What are the possible sources of America’s international economic advantages and success at creating a superior standard of living for its people?  Each fundamental factor of production gives rise to a potential competitive advantage.  According to the classic list of Adam Smith, these factors are Land, Labor and Capital.  A more compete list would contain five fundamental factors:

1.       Natural Resources

2.       Labor

3.       Capital

4.       Knowledge

5.       Social Infrastructure.

In the revised list, Natural Resources is a more general version of Land.  Labor must be understood to include the essential element of education, as well as a crucial kind of labor: that of the entrepreneur.  Capital is what allows risks to be taken and economic growth to accumulate.  Knowledge most importantly means science and its offspring, technology of all kinds.  Knowledge also includes knowing how to manage large, complex organizations.  Social Infrastructure means the laws, property rights, financial practices, enforcement of contracts, culture friendly to enterprise, the lack of stifling or corrupt bureaucracy, and the essential political stability that together allow markets, including financial markets, to function well.

Historically, America had important advantages in all five fundamental factors, leading to its establishment by 1920, a hundred years ago, as the dominant economy in the world.  But global development, a very good thing for mankind in general, makes it harder to maintain America’s former advantages.  This suggests the U.S. political economy will be continuingly challenged at how to provide higher pay than elsewhere in the world—otherwise known as a higher standard of living.  It means we have less room than before for subsidizing political drag.

In the global competition of the ongoing 21st century, America no longer has as great an advantage as it previously did in the first four factors, but a continuing and central advantage in the fifth.  This advantage, however, can be weakened by unwise politics and bureaucracy.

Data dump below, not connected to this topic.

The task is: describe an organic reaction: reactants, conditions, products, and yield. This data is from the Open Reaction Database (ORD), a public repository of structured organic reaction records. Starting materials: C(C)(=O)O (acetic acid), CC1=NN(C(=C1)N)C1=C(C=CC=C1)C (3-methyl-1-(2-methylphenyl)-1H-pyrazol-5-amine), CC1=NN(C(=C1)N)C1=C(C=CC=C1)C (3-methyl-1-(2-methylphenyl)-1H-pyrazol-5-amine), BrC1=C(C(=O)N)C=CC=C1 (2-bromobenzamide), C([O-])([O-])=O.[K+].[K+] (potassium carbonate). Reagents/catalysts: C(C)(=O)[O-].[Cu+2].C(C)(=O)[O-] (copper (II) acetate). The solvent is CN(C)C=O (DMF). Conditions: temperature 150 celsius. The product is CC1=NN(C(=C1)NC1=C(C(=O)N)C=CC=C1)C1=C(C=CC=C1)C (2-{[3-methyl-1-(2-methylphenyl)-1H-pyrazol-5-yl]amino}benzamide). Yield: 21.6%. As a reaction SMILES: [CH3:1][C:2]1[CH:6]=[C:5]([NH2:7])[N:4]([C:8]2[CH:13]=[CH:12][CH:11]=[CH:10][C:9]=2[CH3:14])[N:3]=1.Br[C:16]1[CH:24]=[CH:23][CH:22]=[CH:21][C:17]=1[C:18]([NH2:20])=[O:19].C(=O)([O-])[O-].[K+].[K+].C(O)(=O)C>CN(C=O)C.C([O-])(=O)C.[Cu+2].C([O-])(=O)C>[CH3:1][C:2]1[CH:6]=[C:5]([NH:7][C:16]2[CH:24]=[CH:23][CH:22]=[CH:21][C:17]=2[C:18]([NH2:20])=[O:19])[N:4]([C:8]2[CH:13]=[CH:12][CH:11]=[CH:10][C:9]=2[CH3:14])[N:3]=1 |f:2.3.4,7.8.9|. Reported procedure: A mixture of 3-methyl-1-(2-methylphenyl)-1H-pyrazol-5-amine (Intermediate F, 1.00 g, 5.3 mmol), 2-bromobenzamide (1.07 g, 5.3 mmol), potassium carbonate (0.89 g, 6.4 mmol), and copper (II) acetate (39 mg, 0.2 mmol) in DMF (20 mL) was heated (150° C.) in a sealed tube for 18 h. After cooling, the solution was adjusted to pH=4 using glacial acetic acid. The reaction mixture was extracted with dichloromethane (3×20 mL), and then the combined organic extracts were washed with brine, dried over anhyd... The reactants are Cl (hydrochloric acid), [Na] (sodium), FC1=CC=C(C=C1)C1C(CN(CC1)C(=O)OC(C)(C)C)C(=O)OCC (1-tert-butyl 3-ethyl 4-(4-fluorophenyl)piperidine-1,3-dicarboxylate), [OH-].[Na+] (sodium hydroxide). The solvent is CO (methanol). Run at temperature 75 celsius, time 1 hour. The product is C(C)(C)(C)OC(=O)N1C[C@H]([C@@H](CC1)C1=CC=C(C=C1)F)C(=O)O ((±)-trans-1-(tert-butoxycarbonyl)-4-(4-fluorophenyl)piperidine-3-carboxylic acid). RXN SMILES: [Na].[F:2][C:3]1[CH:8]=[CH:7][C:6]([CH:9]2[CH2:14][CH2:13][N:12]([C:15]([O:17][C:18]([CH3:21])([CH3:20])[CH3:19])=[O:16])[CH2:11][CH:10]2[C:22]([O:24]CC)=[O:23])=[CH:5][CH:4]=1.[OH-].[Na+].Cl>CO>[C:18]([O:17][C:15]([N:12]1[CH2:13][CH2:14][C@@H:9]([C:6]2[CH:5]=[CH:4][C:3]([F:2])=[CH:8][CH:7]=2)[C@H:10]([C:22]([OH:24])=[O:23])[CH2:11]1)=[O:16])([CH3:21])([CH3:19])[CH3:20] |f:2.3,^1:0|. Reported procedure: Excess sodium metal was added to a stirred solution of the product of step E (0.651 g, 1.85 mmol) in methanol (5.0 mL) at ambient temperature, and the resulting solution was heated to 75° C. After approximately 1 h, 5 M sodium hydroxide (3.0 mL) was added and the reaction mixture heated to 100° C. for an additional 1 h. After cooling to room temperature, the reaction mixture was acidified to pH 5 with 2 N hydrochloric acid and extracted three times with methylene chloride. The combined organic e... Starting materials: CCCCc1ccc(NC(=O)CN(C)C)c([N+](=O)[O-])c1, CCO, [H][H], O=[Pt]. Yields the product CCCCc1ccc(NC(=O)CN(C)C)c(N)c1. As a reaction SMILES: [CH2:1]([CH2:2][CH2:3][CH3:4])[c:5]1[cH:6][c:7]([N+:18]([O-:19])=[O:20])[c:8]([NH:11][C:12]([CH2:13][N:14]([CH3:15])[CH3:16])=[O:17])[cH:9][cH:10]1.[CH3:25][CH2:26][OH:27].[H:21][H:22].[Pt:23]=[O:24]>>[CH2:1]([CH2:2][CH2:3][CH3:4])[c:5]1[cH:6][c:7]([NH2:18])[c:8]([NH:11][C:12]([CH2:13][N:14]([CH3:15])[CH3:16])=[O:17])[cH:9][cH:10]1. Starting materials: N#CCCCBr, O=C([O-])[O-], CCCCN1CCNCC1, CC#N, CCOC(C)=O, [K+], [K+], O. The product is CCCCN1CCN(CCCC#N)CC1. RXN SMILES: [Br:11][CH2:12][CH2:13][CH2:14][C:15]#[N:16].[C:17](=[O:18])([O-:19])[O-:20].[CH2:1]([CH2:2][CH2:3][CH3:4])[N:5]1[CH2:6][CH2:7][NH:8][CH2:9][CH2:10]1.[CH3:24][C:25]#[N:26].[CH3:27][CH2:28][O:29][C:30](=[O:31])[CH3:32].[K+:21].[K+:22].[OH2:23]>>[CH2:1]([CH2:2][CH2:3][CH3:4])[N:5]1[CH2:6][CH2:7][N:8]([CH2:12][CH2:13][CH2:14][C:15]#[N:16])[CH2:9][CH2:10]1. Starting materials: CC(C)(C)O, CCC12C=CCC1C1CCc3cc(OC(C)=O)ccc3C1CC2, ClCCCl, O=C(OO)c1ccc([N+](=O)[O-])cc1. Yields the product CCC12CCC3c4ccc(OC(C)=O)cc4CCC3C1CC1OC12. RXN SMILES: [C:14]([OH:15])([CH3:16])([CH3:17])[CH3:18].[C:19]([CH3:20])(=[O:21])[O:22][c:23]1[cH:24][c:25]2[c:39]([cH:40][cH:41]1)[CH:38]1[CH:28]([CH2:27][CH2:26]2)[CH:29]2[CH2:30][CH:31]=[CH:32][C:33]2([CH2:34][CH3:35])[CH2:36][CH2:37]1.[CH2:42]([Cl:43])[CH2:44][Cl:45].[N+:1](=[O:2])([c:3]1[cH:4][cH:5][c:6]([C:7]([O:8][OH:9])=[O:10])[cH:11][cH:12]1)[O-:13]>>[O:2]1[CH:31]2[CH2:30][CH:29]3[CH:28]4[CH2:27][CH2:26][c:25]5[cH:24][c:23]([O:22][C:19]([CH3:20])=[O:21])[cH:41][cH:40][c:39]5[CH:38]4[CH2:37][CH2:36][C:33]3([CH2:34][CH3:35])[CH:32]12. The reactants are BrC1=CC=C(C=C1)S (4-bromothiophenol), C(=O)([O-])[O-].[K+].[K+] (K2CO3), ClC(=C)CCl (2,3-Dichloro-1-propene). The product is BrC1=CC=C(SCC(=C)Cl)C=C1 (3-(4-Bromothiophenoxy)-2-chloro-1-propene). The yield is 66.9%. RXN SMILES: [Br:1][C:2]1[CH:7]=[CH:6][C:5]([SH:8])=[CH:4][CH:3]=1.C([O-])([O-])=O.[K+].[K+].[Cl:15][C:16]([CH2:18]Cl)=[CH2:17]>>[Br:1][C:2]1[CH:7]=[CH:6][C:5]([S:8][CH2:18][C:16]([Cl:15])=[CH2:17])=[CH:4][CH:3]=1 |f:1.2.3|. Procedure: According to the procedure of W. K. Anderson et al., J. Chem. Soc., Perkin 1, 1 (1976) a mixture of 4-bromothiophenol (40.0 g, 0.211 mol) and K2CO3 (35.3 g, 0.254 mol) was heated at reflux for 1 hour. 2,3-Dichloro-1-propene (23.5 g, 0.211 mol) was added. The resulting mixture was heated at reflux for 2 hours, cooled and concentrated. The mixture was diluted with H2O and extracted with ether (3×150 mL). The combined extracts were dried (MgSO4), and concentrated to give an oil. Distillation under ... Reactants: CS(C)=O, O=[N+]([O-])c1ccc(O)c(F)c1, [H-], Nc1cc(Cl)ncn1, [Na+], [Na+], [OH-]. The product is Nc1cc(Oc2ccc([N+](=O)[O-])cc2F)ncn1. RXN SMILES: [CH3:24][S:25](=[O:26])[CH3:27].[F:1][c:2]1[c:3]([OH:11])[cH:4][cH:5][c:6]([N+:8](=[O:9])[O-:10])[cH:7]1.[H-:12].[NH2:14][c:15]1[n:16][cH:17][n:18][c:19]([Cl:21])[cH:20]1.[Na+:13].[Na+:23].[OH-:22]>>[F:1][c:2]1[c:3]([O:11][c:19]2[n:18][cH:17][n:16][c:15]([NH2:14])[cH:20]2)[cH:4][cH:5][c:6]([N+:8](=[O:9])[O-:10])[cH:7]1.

Let us consider each of the factors in turn in a globalized world.

1. Natural Resources.  Commodities trade actively in world markets, move among countries with very low transportation costs, historically speaking, and are available almost everywhere.  Being a natural resources-rich country, as the U.S. is, matters less than before.  For example, making Land more productive by the scientific agriculture of the 19th century, as symbolized by the institution of land grant colleges, and by the continuing advances in agricultural science since then, is available everywhere in the world.

2. Labor.  The great historical revolution of public education has spread around the world, while the struggles of large parts of U.S. public education are well known.  The ability to organize and manage large, capital-intensive enterprises to make labor productive has also spread around the world.  Large pools of educated, technically proficient labor are increasingly available, notably in China and India.  Napoleon thought China a sleeping giant and recommended not waking it up.  Now we have two giants awake, as well as other countries, with increasingly educated labor.  If America wants to provide higher pay than they do for work with the same level of education, this must be based on a different fundamental advantage.